Yeah, did you see me vomiting up pickle juice? I was on the pickle juice early in the third set. Whoever invented that, they need a raise. Dylan Alcott, the 31-year-old Australian wheelchair tennis star, on the physical toll taken during his three-set win over 19-year-old sensation Niels Vink in the quad singles draw.

No matter what event you’re talking about in a tennis tournament, players like Alcott, Rafael Nadal or Simona Halep, have something that the young talents—most of whom grew up adoring the older cohort—desperately want. And those old salts will do anything in their power to hang on to what they have, which includes quaffing enough pickle juice during a match to touch off a depth charge in your stomach.

Alcott’s mastery of Vink, his heir apparent in quad tennis, was a rematch of a comparably bruising clash at the recent Tokyo Paralympic Games. That contest eliminated the greatest obstacle in Alcott’s road to the gold medal, but that wasn’t even the crowning touch in Alcott’s 2021 campaign. Just weeks later at the US Open, Alcott succeeded in an enterprise that thwarted another No. 1, Novak Djokovic: completing a Grand Slam—and, hence, a Golden Slam, something accomplished only by one other player, Steffi Graf.

Vink was Alcott’s opponent in that US Open final, and in pickling the Dutchman again last weekend in Melbourne, 6-7 (1), 6-6-4, 6-2, Alcott rolled a little closer to his goal of retiring a champion in his home town. He is vying to be singles champion in his division for a remarkable eighth consecutive year.

When pressed for how he keeps warding off Vink and other young challengers, Alcott told reporters:

“Probably because I'm an old, washed-up, experienced tennis player, I reckon. I think in life, not just in tennis, you've just got to find a way sometimes. Like in everything that I do, if I want to do something I just find a way to do it. [This] wasn't the best I have played tonight but I found a way. I kind of ran away with it at the end there because I just kind of kept going, kept going, kept going.”


There’s something fitting about Alcott being an adherent to the ancient and honorable habit of drinking pickle juice, rather than one of those secret voodoo-sauce cocktails so many elite singles competitors down on changeovers. He may be a man of his times—Alcott hosts a talk show; he’s known for “wheelchair surfing” at music festivals, and his partner is a sex therapist—but in more important ways he is, to borrow Rod Laver’s expression, “fair dinkum.” Meaning, “genuine.”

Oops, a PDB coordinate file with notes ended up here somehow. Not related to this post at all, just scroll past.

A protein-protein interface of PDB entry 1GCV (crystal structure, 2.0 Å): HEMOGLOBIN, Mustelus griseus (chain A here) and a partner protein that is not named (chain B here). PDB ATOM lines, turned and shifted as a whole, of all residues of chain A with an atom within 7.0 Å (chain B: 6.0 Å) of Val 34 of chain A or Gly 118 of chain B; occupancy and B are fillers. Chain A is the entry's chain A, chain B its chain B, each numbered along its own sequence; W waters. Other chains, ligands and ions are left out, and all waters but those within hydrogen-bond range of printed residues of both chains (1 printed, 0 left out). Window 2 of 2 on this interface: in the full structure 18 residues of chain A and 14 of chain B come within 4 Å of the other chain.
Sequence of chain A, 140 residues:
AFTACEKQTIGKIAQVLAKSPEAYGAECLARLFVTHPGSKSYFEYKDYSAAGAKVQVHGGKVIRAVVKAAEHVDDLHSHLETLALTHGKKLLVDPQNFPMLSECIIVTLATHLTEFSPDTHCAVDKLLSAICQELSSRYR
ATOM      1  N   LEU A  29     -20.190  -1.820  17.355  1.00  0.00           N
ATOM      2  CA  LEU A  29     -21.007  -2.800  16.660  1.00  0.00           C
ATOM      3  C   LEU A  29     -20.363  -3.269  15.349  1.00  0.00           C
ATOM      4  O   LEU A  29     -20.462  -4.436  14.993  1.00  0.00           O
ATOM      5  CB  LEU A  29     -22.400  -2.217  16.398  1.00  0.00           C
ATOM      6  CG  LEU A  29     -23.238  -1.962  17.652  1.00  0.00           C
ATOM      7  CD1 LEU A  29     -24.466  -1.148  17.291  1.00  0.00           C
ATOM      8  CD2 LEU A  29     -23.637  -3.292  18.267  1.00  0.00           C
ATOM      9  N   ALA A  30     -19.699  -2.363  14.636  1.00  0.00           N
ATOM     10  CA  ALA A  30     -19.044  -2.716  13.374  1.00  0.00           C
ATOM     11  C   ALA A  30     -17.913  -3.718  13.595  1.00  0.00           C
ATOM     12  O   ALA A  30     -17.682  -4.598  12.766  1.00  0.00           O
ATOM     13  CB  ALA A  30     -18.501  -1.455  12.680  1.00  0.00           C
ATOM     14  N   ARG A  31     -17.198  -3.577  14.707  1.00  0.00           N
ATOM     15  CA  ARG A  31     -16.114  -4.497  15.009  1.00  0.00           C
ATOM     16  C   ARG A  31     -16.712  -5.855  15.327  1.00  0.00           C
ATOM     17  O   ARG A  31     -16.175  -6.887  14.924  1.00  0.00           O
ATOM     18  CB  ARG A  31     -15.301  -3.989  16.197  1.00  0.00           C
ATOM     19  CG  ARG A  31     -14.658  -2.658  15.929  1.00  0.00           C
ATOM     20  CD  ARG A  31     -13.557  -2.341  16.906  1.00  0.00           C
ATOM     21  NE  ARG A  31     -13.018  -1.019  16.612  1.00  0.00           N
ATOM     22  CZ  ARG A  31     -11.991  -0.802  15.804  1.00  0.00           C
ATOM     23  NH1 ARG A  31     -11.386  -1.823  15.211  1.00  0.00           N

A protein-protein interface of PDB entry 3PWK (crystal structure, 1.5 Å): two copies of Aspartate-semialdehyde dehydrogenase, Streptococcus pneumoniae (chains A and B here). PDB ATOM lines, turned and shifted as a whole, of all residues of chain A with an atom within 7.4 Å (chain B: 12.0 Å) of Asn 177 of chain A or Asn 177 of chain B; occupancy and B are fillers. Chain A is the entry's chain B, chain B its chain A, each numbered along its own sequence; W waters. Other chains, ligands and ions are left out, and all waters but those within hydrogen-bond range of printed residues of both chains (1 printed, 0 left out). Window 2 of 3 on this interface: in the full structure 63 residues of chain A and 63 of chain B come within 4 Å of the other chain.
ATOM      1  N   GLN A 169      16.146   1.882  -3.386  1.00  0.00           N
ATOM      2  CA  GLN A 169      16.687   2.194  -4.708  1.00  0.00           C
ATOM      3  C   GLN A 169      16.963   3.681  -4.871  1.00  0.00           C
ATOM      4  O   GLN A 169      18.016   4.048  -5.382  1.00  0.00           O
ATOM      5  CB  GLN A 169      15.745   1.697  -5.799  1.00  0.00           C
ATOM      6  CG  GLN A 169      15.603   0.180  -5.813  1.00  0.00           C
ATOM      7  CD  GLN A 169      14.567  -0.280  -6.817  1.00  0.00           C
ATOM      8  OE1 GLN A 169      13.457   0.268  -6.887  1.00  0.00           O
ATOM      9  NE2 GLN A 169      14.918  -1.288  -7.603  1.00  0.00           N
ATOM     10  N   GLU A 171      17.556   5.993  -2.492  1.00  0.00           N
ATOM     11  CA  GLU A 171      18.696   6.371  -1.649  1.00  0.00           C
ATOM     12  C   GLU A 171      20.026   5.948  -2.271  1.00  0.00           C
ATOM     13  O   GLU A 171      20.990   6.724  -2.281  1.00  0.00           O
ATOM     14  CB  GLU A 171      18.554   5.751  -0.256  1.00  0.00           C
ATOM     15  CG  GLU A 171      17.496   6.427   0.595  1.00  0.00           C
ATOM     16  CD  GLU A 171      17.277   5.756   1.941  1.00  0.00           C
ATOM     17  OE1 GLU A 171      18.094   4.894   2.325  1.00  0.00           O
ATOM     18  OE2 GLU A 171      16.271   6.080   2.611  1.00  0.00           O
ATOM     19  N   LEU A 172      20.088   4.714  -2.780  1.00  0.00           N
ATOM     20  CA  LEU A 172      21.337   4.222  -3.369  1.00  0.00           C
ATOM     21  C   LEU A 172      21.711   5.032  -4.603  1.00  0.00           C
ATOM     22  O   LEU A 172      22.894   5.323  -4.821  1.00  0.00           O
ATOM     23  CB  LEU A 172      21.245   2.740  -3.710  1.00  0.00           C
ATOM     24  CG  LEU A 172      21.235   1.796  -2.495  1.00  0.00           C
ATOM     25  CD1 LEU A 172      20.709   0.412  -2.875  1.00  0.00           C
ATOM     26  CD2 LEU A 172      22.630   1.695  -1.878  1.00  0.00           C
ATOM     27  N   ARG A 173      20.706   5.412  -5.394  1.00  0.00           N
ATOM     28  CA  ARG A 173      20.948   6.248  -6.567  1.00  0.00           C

The term is often applied to those who qualify as “old school,” which is where the pickle juice comes in. It has long been the preferred method of ingesting sodium and warding off cramps while hydrating for athletes who revel in the grind of marathon matches in infernal heat. And what could be more old school than that?

Some players retch at the very thought of drinking pickle juice, never mind slurping it through parched lips on a 100-degree day. Nevertheless, it has been the home-remedy of choice for a certain kind of no-frills athlete. Harold Solomon, a Top 5 ATP star in the late 1970s and a former French Open finalist, was one of the more celebrated of pickle-juice enthusiasts.

Just to give you an idea of what “Solly” was all about, he drank 22 bottles of water and lost nine pounds in one of his more memorable red-clay outings.

Alcott sipping a mid-match refreshment, at the 2018 Australian Open.

Alcott sipping a mid-match refreshment, at the 2018 Australian Open.


It was by no means a given that Alcott would find his way into the exclusive fraternity of pickle-juicers. Like other true-blue Aussies, he seemed to be born with sporting DNA. He was also born with a tumor wrapped around his spinal cord. The tumor was successfully cut out, but that ingrained love of sports was not. Alcott is a lifelong paraplegic, but he knew from the earliest of times that he would play sports—specifically wheelchair tennis and basketball.

Alcott flourished in both games, and made a sensational debut in the 2008 Paralympics with the Australian national basketball squad (known as the “Rollers”). Just 17 at the time, Alcott helped the Rollers win a gold medal. He finally made the switch to tennis in 2014. Since then, Alcott has played in 19 majors (not including the current one), winning all but four.

Lapthorne and Alcott embraced at net after their semifinal in Melbourne.

Lapthorne and Alcott embraced at net after their semifinal in Melbourne.

After overcoming Vink, Alcott routed long-time rival Andy Lapthorne, 6-3, 6-0, to advance to Thursday’s final. Afterward, Alcott praised Lapthorne to reporters.

“We had some great battles here at the Australian Open,” the Aussie said. “We had a really nice embrace at the end where he said, ‘Thanks for everything,’—thanks so much for changing his life, my life.

“We were the first to play on the big courts here, first Grand Slam to do it. I remember I beat him in the gold-medal game in Rio [in 2016]. Of all the bars in Rio, our families went to the same one. We all had beers together. Even though he'd lost. How cool is that? All my mates, all his mates.”

Now that’s old school. Just like pickle juice.

Update: On Friday, Alcott fell to Sam Schroder, 7-5, 6-0.